COLORADO. (KRDO) – The Colorado Department of Public Health and Environment (CDPHE), in collaboration with the University of Denver (DU), has been awarded the prestigious Center of Excellence (CoE) designation from the National Health System. wastewater monitoring (NWSS).
“It’s both humbling and inspiring to see the hard work of our team recognized,” says Corinne Lengsfeld, senior vice provost for research and higher education and co-director of the NWSS CoE, who led the monitoring efforts. wastewater at the University of Denver. . “The partnership between the DU and the CDPHE has enabled continuous innovation to provide a targeted response. As the variants of COVID-19 changed, we adapted the techniques in real time. This collaboration provides a foundation for innovation to meet future needs by embracing both organizations’ missions of serving the public good through technological advancements, training and partnership building.
The CDPHE is one of only two winners selected by the Centers for Disease Control and Prevention for this designation.
“It is an honor to be recognized for the work our team has invested in wastewater monitoring. Wastewater data, when assessed in combination with other measures of disease burden, have proven to be a valuable public health surveillance tool during the COVID-19 pandemic,” said Allison. Wheeler, Head of Waterborne Diseases Unit and Co-Lead of NWSS CoE, CDPHE.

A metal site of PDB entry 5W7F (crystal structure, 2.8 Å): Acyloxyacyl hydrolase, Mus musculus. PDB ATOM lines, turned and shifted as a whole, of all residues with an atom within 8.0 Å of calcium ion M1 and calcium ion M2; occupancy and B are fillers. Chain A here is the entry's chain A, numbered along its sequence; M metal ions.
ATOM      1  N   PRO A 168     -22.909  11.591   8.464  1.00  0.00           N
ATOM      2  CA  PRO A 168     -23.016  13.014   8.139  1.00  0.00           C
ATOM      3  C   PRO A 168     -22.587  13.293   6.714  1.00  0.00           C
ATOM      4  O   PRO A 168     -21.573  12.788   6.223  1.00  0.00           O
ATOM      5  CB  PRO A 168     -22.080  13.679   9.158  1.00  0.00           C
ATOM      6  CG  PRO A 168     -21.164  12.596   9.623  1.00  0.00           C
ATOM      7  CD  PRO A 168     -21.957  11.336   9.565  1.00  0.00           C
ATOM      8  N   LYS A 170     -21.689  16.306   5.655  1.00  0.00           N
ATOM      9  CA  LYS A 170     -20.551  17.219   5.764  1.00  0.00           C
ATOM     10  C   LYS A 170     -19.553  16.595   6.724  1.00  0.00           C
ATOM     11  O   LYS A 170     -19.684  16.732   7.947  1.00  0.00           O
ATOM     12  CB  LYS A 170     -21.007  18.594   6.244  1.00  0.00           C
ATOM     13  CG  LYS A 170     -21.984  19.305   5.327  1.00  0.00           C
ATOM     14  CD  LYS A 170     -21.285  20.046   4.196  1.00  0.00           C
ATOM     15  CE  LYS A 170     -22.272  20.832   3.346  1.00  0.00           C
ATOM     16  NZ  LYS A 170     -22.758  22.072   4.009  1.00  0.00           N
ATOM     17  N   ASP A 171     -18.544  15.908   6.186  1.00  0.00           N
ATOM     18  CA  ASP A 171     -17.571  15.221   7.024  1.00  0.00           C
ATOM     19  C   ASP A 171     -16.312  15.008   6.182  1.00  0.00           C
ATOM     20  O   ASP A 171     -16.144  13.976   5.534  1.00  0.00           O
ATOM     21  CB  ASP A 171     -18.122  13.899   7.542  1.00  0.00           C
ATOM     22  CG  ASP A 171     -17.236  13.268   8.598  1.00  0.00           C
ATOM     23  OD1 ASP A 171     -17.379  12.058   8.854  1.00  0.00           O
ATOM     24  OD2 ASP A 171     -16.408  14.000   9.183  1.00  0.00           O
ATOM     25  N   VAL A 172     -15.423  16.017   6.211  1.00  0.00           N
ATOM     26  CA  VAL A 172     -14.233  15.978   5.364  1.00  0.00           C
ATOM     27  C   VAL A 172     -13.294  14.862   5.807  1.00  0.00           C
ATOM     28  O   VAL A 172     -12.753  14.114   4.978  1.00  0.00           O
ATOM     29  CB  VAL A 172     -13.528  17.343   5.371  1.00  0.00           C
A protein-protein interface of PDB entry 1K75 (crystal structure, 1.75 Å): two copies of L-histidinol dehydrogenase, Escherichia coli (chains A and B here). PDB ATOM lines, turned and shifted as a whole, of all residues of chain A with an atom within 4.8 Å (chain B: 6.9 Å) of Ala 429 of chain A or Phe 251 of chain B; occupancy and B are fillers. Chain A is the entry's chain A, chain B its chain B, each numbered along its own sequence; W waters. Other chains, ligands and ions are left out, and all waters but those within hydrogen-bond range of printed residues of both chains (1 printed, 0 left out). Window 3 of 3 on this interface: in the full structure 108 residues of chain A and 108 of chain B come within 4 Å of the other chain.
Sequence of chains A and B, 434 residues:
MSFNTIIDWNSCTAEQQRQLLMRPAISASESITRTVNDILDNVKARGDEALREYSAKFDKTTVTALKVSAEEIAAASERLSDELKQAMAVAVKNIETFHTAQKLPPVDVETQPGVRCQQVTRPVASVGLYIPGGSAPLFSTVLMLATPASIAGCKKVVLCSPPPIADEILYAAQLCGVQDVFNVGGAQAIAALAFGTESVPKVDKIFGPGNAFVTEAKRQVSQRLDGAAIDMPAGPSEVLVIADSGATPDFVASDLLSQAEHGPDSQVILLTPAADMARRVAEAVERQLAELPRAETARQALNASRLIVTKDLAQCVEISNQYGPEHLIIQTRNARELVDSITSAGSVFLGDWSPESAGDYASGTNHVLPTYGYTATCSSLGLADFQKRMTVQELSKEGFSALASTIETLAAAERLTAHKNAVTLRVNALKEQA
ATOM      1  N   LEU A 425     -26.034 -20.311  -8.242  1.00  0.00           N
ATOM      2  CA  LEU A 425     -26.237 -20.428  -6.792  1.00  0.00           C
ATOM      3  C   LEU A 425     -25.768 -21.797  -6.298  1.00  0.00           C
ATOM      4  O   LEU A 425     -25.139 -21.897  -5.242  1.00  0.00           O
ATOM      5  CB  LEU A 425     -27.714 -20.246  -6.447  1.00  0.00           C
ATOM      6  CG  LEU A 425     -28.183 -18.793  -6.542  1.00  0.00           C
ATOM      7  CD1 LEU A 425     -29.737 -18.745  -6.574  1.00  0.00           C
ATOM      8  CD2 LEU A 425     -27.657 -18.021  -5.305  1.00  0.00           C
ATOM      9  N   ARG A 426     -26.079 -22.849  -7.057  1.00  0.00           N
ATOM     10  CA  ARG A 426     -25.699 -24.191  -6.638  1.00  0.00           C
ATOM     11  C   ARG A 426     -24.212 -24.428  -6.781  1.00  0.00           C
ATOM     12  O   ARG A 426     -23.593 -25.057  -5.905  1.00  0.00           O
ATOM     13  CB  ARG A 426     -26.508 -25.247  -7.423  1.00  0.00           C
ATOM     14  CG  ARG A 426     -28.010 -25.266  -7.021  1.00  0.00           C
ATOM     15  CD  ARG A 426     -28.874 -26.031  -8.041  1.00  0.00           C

Due to the Center of Excellence designation, the CDPHE and DU will serve as subject matter experts. They will provide training, consultation and resources to other public health entities interested in starting their own wastewater monitoring programs.
The CDPHE will also work with the CDC to develop ways to test for other pathogens in wastewater samples.
They will also work closely with the Houston group that received the same designation. Together, the groups will develop training and practice document templates. In addition to evaluating and improving data analysis, and improving the usefulness of wastewater data.
Since August 2020, CDPHE has been working with the Colorado Wastewater Utilities to monitor COVID-19 in wastewater. Wastewater monitoring allows public health officials to identify the presence of a virus in a community before receiving clinical test results. This method helps estimate disease trends within a community, as it can capture data on people who are asymptomatic or likely not to be tested.
Currently, the state’s wastewater treatment program includes 55 participating utilities, and we continue to integrate other utilities throughout the state.